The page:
Reb Yitzchak Gvirzman

Reb Yitzchak Gvirzman, fondly known as “Reb Itzikel”, came into the world on Tevet 12, 5642 (1882) in a tiny village near Gerlitz. He was the son of Rabbi Naphtali Elimelech Gvirzman and his wife, Rebbetzin Hannah Brendel. On his father’s side he descended from an impressive line of rabbanim. They tell that his grandfather, Rabbi Avraham Gvirzman of Gerlitz, was a Tsaddik Nistar (a hidden Tzaddik). Even with his most insignificant remarks (for example, when he was bringing cheer to young newlyweds), a careful observer could notice that by his words he implied something much more, and in this way he went about his Divine service. Rabbi Chaim of Tsanz said of his student, Rabbi Avraham Gvirzman, that he didn’t know what it meant to sin, and that he was as innocent as a one-year-old child.

The day of his Brit Milah, his father gave him the name Yitzchak in memory of the Tzaddik of Lublin. His uncle, the Shinover Rebbe, added to him the name of Moshe (in memory of Moshe Rabbeinu, who risked being drowned in the Nile) because his mother had difficulty during labor, and only the prayers of the Tsaddik of Shinov saved him. The child thereby received the name of Moshe Yitzchak.

Still very young, he distinguished himself by his exceptional behavior and his kiddusha. They tell that Rav Avraham Chaim Horovitz, who noticed the child when he was 8 years old, asked, “Who is this child? The Shechinah illuminates his face!”

A little afterwards, his family left Gerlitz to go live in Shinov. The child lived almost constantly at the residence of his uncle, the Shinover Rebbe. One day, as he was playing in the Beit Midrash (as young children do), he went to hide under the Tallit of his uncle. This happened during the Mincha service before Shabbat, and the Shinover Rebbe began the repetition of the Amidah. When the child heard the voice of the Rebbe trembling and seeming to shoot out flames, he was overcome with such fright that he ran away and didn’t dare approach his uncle for days.

In the year 5654 (1894), at the age of 12, his uncle sent him to study in Tama with Rabbi Moshe Apter. On the 12th of Tevet 1895, the child celebrated his Bar Mitzvah. However his Tefillin weren’t quite ready, and he put on those of his uncle. Years later, Reb Itzikel recounted just how much he was moved by this, and affirmed that he would never again have the courage to thoughtlessly put on the Tefillin of the Rebbe. On that same day he was engaged to Rachel, the daughter of Rav Issachar Dov Hacohen Glanz from the city of Shinov, who himself descended from an illustrious family of Rabbanim. On the 6th of Tevet 5659 (1899), the Shinover Rebbe left this world. Reb Itzikel was then 17 years old, and he spoke of his uncle until his dying day.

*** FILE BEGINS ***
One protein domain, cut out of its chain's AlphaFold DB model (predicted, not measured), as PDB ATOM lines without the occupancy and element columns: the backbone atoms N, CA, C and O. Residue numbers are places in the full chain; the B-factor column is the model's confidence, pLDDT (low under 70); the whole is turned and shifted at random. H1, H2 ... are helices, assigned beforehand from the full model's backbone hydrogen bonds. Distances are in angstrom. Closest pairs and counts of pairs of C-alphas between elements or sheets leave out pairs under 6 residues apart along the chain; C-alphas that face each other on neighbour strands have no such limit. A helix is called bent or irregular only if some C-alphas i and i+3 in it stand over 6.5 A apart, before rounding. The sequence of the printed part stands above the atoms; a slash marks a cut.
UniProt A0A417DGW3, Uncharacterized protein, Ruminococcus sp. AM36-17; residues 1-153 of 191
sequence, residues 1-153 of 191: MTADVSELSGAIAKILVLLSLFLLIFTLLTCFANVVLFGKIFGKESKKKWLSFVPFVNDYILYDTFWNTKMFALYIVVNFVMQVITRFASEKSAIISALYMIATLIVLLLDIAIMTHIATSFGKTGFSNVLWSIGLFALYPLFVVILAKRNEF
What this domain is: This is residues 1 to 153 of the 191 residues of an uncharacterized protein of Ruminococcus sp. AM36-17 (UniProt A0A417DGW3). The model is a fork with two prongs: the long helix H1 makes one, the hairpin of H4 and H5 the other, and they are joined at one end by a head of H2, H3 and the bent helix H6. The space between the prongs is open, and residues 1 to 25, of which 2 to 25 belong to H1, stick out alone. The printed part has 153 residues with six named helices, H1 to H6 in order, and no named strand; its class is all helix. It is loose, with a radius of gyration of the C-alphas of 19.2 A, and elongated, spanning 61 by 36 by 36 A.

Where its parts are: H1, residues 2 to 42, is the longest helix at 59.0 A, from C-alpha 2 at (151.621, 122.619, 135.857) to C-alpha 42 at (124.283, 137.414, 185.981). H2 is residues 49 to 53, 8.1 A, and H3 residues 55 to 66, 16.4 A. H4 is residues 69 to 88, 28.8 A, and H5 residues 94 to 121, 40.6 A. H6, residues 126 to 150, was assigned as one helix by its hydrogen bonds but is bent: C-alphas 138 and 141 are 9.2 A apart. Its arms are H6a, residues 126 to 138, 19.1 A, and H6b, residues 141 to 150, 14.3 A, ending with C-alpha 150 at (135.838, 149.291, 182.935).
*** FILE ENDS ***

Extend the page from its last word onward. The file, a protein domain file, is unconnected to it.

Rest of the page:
On Rosh Chodesh Nissan 1899, a few months after the passing of his uncle, the marriage of Reb Itzikel and Rachel his betrothed was celebrated. During that period of time, he didn’t stop elevating himself in purity and holiness, fasting several days in a row and studying Torah day and night.

On the 9th of Av 5674 (1914), the WWI broke out. Cities in Poland and Galicia were turned into battlefields. Russian soldiers chased the Austrian army before them, attacking Jews everywhere as they went. The Cossacks were renown for their cruelty. The city of Shinov suffered terribly from the invasion and was almost completely destroyed.

One day, while Reb Itzikel was reciting the Amidah in his basement (which had a door granting access to the street), his daughter Bilah came down to see him. Suddenly she saw a Cossack yelling and demanding something from her father, who then calmly pursued his prayers. The Cossack, engaged with anger, prepared to stab the Rebbe from behind. She let out such a scream that the Cossack himself got scared and bolted as fast as he could to save himself. During this period, Reb Itzikel decided to leave Shinov and settle in Pshevorsk. There he began to keep an open house during Shabbat and holidays. The Chassidim flocked to him.